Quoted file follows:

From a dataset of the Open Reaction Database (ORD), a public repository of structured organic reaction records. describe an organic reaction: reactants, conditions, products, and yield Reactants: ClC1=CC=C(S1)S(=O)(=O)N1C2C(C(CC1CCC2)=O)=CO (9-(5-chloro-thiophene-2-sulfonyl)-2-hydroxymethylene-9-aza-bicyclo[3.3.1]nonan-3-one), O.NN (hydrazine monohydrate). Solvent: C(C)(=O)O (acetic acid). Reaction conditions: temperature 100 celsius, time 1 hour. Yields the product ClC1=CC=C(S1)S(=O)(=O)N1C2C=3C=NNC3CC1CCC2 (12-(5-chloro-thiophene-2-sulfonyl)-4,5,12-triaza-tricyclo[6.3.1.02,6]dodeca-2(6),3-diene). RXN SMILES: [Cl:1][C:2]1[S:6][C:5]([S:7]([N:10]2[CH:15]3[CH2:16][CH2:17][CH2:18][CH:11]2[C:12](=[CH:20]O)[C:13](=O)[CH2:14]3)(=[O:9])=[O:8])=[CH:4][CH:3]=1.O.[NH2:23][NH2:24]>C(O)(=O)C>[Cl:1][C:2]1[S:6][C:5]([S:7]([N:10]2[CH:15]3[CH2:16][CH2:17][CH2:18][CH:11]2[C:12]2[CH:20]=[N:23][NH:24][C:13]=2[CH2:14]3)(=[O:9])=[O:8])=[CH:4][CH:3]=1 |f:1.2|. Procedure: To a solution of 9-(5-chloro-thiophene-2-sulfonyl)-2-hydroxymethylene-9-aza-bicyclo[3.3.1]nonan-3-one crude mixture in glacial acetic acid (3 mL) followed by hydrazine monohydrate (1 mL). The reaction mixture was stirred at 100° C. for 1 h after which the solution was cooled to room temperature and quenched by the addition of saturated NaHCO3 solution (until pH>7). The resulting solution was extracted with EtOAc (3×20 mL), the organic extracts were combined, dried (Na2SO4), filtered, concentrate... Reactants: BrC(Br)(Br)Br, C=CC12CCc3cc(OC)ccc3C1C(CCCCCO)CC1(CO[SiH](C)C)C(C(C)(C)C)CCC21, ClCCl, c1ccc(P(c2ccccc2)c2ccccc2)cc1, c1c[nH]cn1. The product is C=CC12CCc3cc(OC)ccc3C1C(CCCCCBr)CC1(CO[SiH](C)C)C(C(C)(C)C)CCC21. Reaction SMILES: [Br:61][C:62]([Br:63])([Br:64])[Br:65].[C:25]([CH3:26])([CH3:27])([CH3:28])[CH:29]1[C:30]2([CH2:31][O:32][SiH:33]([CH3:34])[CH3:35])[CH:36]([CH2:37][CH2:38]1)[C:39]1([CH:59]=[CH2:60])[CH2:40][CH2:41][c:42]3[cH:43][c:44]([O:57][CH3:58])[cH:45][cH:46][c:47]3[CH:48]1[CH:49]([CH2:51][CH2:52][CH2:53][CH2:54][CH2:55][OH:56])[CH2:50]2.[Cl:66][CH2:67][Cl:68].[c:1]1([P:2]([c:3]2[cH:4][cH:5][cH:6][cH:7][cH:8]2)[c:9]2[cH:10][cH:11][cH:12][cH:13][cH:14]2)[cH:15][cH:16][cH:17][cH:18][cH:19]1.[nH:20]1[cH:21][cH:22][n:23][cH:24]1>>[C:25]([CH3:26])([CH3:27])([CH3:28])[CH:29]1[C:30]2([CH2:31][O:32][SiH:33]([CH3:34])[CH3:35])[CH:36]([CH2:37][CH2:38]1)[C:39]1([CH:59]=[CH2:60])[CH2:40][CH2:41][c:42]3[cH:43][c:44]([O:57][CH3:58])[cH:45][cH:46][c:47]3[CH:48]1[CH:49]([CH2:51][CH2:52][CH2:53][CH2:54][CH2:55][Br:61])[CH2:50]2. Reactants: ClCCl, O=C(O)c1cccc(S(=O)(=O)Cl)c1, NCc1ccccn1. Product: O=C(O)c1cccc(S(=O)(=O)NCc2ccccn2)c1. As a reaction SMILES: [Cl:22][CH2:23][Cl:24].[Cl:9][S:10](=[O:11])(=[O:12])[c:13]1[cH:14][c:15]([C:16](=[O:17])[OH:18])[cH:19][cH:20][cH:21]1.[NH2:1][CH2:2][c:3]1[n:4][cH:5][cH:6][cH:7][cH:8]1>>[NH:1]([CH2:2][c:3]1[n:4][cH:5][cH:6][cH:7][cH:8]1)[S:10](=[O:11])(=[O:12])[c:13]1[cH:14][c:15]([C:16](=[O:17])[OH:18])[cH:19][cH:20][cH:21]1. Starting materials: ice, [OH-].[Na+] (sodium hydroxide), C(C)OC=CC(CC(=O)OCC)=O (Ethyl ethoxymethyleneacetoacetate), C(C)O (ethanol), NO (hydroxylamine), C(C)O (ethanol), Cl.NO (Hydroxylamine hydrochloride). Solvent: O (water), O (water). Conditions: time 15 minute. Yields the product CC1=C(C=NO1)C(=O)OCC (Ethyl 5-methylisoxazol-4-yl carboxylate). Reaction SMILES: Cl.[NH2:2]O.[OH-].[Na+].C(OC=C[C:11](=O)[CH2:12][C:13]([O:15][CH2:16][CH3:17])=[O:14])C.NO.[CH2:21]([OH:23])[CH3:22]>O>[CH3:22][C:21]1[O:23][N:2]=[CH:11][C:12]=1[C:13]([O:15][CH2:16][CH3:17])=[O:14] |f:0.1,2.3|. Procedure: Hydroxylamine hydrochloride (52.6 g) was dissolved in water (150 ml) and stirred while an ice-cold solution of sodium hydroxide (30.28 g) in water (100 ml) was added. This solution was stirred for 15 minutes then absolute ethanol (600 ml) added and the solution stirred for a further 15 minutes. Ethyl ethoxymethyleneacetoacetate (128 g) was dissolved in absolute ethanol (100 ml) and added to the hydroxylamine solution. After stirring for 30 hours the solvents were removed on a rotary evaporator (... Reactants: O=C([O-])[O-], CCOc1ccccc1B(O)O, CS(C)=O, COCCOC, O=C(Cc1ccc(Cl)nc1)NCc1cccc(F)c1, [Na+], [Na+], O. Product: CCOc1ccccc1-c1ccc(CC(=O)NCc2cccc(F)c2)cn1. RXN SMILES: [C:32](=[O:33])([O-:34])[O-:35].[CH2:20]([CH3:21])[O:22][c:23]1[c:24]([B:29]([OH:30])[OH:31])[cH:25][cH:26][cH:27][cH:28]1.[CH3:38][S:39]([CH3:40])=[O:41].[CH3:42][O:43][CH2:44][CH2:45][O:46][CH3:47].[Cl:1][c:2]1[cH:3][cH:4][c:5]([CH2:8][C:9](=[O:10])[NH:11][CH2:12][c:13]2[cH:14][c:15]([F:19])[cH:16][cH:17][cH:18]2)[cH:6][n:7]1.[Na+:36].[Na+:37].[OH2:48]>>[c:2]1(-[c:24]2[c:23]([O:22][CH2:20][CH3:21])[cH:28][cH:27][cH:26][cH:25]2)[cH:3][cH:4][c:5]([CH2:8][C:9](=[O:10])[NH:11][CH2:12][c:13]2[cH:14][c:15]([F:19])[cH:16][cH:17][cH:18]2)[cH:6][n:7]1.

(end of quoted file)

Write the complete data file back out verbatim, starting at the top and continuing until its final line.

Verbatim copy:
From a dataset of the Open Reaction Database (ORD), a public repository of structured organic reaction records. describe an organic reaction: reactants, conditions, products, and yield Reactants: ClC1=CC=C(S1)S(=O)(=O)N1C2C(C(CC1CCC2)=O)=CO (9-(5-chloro-thiophene-2-sulfonyl)-2-hydroxymethylene-9-aza-bicyclo[3.3.1]nonan-3-one), O.NN (hydrazine monohydrate). Solvent: C(C)(=O)O (acetic acid). Reaction conditions: temperature 100 celsius, time 1 hour. Yields the product ClC1=CC=C(S1)S(=O)(=O)N1C2C=3C=NNC3CC1CCC2 (12-(5-chloro-thiophene-2-sulfonyl)-4,5,12-triaza-tricyclo[6.3.1.02,6]dodeca-2(6),3-diene). RXN SMILES: [Cl:1][C:2]1[S:6][C:5]([S:7]([N:10]2[CH:15]3[CH2:16][CH2:17][CH2:18][CH:11]2[C:12](=[CH:20]O)[C:13](=O)[CH2:14]3)(=[O:9])=[O:8])=[CH:4][CH:3]=1.O.[NH2:23][NH2:24]>C(O)(=O)C>[Cl:1][C:2]1[S:6][C:5]([S:7]([N:10]2[CH:15]3[CH2:16][CH2:17][CH2:18][CH:11]2[C:12]2[CH:20]=[N:23][NH:24][C:13]=2[CH2:14]3)(=[O:9])=[O:8])=[CH:4][CH:3]=1 |f:1.2|. Procedure: To a solution of 9-(5-chloro-thiophene-2-sulfonyl)-2-hydroxymethylene-9-aza-bicyclo[3.3.1]nonan-3-one crude mixture in glacial acetic acid (3 mL) followed by hydrazine monohydrate (1 mL). The reaction mixture was stirred at 100° C. for 1 h after which the solution was cooled to room temperature and quenched by the addition of saturated NaHCO3 solution (until pH>7). The resulting solution was extracted with EtOAc (3×20 mL), the organic extracts were combined, dried (Na2SO4), filtered, concentrate... Reactants: BrC(Br)(Br)Br, C=CC12CCc3cc(OC)ccc3C1C(CCCCCO)CC1(CO[SiH](C)C)C(C(C)(C)C)CCC21, ClCCl, c1ccc(P(c2ccccc2)c2ccccc2)cc1, c1c[nH]cn1. The product is C=CC12CCc3cc(OC)ccc3C1C(CCCCCBr)CC1(CO[SiH](C)C)C(C(C)(C)C)CCC21. Reaction SMILES: [Br:61][C:62]([Br:63])([Br:64])[Br:65].[C:25]([CH3:26])([CH3:27])([CH3:28])[CH:29]1[C:30]2([CH2:31][O:32][SiH:33]([CH3:34])[CH3:35])[CH:36]([CH2:37][CH2:38]1)[C:39]1([CH:59]=[CH2:60])[CH2:40][CH2:41][c:42]3[cH:43][c:44]([O:57][CH3:58])[cH:45][cH:46][c:47]3[CH:48]1[CH:49]([CH2:51][CH2:52][CH2:53][CH2:54][CH2:55][OH:56])[CH2:50]2.[Cl:66][CH2:67][Cl:68].[c:1]1([P:2]([c:3]2[cH:4][cH:5][cH:6][cH:7][cH:8]2)[c:9]2[cH:10][cH:11][cH:12][cH:13][cH:14]2)[cH:15][cH:16][cH:17][cH:18][cH:19]1.[nH:20]1[cH:21][cH:22][n:23][cH:24]1>>[C:25]([CH3:26])([CH3:27])([CH3:28])[CH:29]1[C:30]2([CH2:31][O:32][SiH:33]([CH3:34])[CH3:35])[CH:36]([CH2:37][CH2:38]1)[C:39]1([CH:59]=[CH2:60])[CH2:40][CH2:41][c:42]3[cH:43][c:44]([O:57][CH3:58])[cH:45][cH:46][c:47]3[CH:48]1[CH:49]([CH2:51][CH2:52][CH2:53][CH2:54][CH2:55][Br:61])[CH2:50]2. Reactants: ClCCl, O=C(O)c1cccc(S(=O)(=O)Cl)c1, NCc1ccccn1. Product: O=C(O)c1cccc(S(=O)(=O)NCc2ccccn2)c1. As a reaction SMILES: [Cl:22][CH2:23][Cl:24].[Cl:9][S:10](=[O:11])(=[O:12])[c:13]1[cH:14][c:15]([C:16](=[O:17])[OH:18])[cH:19][cH:20][cH:21]1.[NH2:1][CH2:2][c:3]1[n:4][cH:5][cH:6][cH:7][cH:8]1>>[NH:1]([CH2:2][c:3]1[n:4][cH:5][cH:6][cH:7][cH:8]1)[S:10](=[O:11])(=[O:12])[c:13]1[cH:14][c:15]([C:16](=[O:17])[OH:18])[cH:19][cH:20][cH:21]1. Starting materials: ice, [OH-].[Na+] (sodium hydroxide), C(C)OC=CC(CC(=O)OCC)=O (Ethyl ethoxymethyleneacetoacetate), C(C)O (ethanol), NO (hydroxylamine), C(C)O (ethanol), Cl.NO (Hydroxylamine hydrochloride). Solvent: O (water), O (water). Conditions: time 15 minute. Yields the product CC1=C(C=NO1)C(=O)OCC (Ethyl 5-methylisoxazol-4-yl carboxylate). Reaction SMILES: Cl.[NH2:2]O.[OH-].[Na+].C(OC=C[C:11](=O)[CH2:12][C:13]([O:15][CH2:16][CH3:17])=[O:14])C.NO.[CH2:21]([OH:23])[CH3:22]>O>[CH3:22][C:21]1[O:23][N:2]=[CH:11][C:12]=1[C:13]([O:15][CH2:16][CH3:17])=[O:14] |f:0.1,2.3|. Procedure: Hydroxylamine hydrochloride (52.6 g) was dissolved in water (150 ml) and stirred while an ice-cold solution of sodium hydroxide (30.28 g) in water (100 ml) was added. This solution was stirred for 15 minutes then absolute ethanol (600 ml) added and the solution stirred for a further 15 minutes. Ethyl ethoxymethyleneacetoacetate (128 g) was dissolved in absolute ethanol (100 ml) and added to the hydroxylamine solution. After stirring for 30 hours the solvents were removed on a rotary evaporator (... Reactants: O=C([O-])[O-], CCOc1ccccc1B(O)O, CS(C)=O, COCCOC, O=C(Cc1ccc(Cl)nc1)NCc1cccc(F)c1, [Na+], [Na+], O. Product: CCOc1ccccc1-c1ccc(CC(=O)NCc2cccc(F)c2)cn1. RXN SMILES: [C:32](=[O:33])([O-:34])[O-:35].[CH2:20]([CH3:21])[O:22][c:23]1[c:24]([B:29]([OH:30])[OH:31])[cH:25][cH:26][cH:27][cH:28]1.[CH3:38][S:39]([CH3:40])=[O:41].[CH3:42][O:43][CH2:44][CH2:45][O:46][CH3:47].[Cl:1][c:2]1[cH:3][cH:4][c:5]([CH2:8][C:9](=[O:10])[NH:11][CH2:12][c:13]2[cH:14][c:15]([F:19])[cH:16][cH:17][cH:18]2)[cH:6][n:7]1.[Na+:36].[Na+:37].[OH2:48]>>[c:2]1(-[c:24]2[c:23]([O:22][CH2:20][CH3:21])[cH:28][cH:27][cH:26][cH:25]2)[cH:3][cH:4][c:5]([CH2:8][C:9](=[O:10])[NH:11][CH2:12][c:13]2[cH:14][c:15]([F:19])[cH:16][cH:17][cH:18]2)[cH:6][n:7]1.